Dynasties show sad state of Philippine democracy
Political dynasties are out to dominate the May 13 elections which are just days away. We the electors share the blame for choosing leaders who belong to politically entrenched families whose main objective is to keep their stranglehold on government.
The Binay family of Makati City, is a typical example: Jejomar Binay Sr. is the Vice President of the Philippines. He and his wife took turns in the past to occupy the mayorship of Makati. Their son, Jejomar Jr., is now the incumbent Makati mayor and is running for reelection in the May 13 polls. A daughter, Abigail, the incumbent Makati representative, is also vying for reelection. Another daughter, Nancy, who has not occupied any government position, is running for senator.
Other entrenched families, like the Dys of Isabela, the Revillas of Cavite, the Ynareses of Rizal, the Cayetanos of Taguig, the Estradas of San Juan, and others too numerous to mention, have established firm footholds in their bailiwicks and no outsider stands a chance of winning against them. The entrenched oligarchs have the power, influence and resources to easily maintain their supremacy in their respective domains. This is the true and sad state of democracy in our country.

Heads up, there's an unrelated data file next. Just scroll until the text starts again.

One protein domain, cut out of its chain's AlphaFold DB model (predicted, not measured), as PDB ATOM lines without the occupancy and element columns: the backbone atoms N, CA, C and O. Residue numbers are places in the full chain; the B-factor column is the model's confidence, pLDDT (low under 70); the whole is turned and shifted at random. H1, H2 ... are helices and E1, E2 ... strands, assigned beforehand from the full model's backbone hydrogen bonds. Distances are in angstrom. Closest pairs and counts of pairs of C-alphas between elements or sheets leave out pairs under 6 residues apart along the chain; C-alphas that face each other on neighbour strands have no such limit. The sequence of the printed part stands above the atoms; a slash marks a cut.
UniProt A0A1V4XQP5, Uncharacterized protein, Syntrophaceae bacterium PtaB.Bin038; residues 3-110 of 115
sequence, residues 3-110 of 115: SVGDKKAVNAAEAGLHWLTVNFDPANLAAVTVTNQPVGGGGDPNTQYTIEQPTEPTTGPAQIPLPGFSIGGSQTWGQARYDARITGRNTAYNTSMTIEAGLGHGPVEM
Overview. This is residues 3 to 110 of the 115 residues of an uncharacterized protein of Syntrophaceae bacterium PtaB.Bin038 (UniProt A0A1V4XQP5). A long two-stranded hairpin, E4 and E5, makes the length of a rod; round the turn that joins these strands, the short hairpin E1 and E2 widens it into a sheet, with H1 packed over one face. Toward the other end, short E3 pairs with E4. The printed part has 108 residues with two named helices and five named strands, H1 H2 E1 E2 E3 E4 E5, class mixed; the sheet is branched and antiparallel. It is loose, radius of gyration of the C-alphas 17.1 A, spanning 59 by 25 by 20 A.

Is our country a God-forsaken nation? We suffered almost 400 years under an oppressive Spanish State-cum-Church domination. We enjoyed less than three years of independence after defeating the Spanish forces, but our revolutionary government was always on the run in the face of the superior might of the United States, then an emerging colonial power. Sad to say, our popular uprising against Spain, which was led by Andres Bonifacio, was waylaid by the moneyed landowners who were intent on preserving their status and properties. “Inagaw nila ang himagsikan ng mamamayang Pilipino upang manatili ang kanilang katayuan sa lipunan!” No wonder, we gladly embraced 43 years of American colonization during which we were brainwashed to savor the comforts of modernization, while our natural resources were being dug up and shipped to the West.
The finished products that came from our indigenous resources lulled us into thinking that foreign domination did us good. The Japanese occupation from 1941 to early 1945, caught us in the middle of two opposing forces—one to preserve its power in Asia, and the other to challenge the status quo. We were like a huge doormat on which hobnailed boots trampled.
On July 4, 1946, our independence was restored, but we squandered the opportunities that would have ensured for us a stable and truly democratic government. We now find ourselves dominated by political dynasties.
—LEONCIO DE MESA,
University of the Philippines,
Diliman, Quezon City
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